To reach the United States’ target of reducing net emissions by 50-52 percent from 2005 levels by 2030, the federal government and non-federal actors will need to increase the ability of natural and working lands to sequester and store carbon. A recent economy-wide analysis finds that reaching these climate goals will require the United States to enable its lands and forests, or its land carbon sink, to remove at least 913 Mt CO2e annually by 2030, which represents a 13 percent increase in yearly sequestration over 2019 levels. This increase in sequestration would be equal to the emissions from over 20 million cars every year.
To achieve this, the nation must restore trees to the landscape, increase the adoption of climate-smart agricultural practices and protect landscapes that already store carbon. Federal investment and action from all levels of society can allow the United States to achieve the full potential of these pathways, creating jobs and other economic benefits in the process.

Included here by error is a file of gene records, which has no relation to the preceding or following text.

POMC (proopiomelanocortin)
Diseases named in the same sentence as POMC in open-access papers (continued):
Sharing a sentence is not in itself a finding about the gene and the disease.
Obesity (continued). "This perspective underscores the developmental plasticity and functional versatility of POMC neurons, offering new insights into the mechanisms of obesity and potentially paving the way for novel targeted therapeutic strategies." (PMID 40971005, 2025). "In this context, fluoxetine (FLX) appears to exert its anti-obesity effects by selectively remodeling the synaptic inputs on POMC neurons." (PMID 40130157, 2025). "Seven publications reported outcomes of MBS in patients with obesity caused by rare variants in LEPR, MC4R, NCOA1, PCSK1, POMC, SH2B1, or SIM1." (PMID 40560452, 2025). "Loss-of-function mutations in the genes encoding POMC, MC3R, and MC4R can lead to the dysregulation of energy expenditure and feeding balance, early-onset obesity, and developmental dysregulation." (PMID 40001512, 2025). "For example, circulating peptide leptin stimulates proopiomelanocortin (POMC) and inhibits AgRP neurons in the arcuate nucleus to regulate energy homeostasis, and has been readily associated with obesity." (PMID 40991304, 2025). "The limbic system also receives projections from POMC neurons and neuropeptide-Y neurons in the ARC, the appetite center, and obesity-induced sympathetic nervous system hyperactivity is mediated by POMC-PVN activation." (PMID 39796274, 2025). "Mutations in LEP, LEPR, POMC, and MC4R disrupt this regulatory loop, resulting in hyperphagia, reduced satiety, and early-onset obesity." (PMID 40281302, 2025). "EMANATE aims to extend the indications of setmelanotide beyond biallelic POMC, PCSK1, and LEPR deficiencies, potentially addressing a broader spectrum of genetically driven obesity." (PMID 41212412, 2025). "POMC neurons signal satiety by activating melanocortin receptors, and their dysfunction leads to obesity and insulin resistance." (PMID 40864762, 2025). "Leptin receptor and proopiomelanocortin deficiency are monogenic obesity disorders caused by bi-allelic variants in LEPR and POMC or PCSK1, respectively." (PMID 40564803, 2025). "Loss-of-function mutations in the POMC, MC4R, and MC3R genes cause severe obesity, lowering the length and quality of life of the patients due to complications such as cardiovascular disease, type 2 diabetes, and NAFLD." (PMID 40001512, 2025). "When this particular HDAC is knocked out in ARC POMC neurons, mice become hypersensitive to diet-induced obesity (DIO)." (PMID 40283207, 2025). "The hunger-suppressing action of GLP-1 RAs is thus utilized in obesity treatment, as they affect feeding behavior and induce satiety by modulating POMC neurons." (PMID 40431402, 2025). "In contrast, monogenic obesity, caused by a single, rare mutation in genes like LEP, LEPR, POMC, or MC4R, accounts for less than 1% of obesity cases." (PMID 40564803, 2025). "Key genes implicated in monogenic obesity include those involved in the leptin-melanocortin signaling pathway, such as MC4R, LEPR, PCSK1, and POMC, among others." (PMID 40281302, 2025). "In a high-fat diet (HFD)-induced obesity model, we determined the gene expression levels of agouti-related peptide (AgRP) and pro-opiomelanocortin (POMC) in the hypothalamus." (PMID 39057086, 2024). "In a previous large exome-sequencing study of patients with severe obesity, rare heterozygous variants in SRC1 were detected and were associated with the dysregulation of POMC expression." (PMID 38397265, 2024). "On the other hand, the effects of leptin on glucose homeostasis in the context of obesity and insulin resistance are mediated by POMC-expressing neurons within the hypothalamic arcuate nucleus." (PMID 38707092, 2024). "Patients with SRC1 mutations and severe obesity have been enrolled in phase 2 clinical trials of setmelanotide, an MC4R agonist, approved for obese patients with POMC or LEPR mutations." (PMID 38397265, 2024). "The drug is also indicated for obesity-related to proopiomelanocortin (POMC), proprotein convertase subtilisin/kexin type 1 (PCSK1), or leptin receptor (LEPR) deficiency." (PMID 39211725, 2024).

Congress has a historic opportunity to invest in these practices and demonstrate climate leadership in advance of COP26 through the Bipartisan Infrastructure Deal and President Joe Biden’s Build Back Better Agenda, which Congressional leaders are looking to implement through a budget reconciliation bill. As they are written, these bills would channel unprecedented levels of funding to incentivize climate-smart practices on private land, reduce wildfire risk, improve forest carbon inventories and build a climate workforce, moving the nation closer to realizing the potential of its land carbon sink.
Ambitious and immediate federal investment in these areas could also create hundreds of thousands of jobs; offer local, state and federal tax revenue; and add value to economies in every state across the United States. The win-win combination of climate benefits and job creation would help advance the nation toward a sustainable new climate economy.
These bills face ongoing negotiation, and there is concern that funding for lands and conservation could decrease in the face of pressure to limit spending across Biden’s agenda. As these two bills move through the legislative process in the coming weeks, Congress needs to ensure that lands remain a priority and funding levels remain robust to reflect the urgent need for this investment and the economic benefits it will bring.
Here are three pathways for tree-based carbon removal, which should be a priority for federal funding in both bills:
- Reforesting and restocking trees
- Wildfire risk mitigation
Read the full article about federal investment in forest conservation by Haley Leslie-Bole at GreenBiz.
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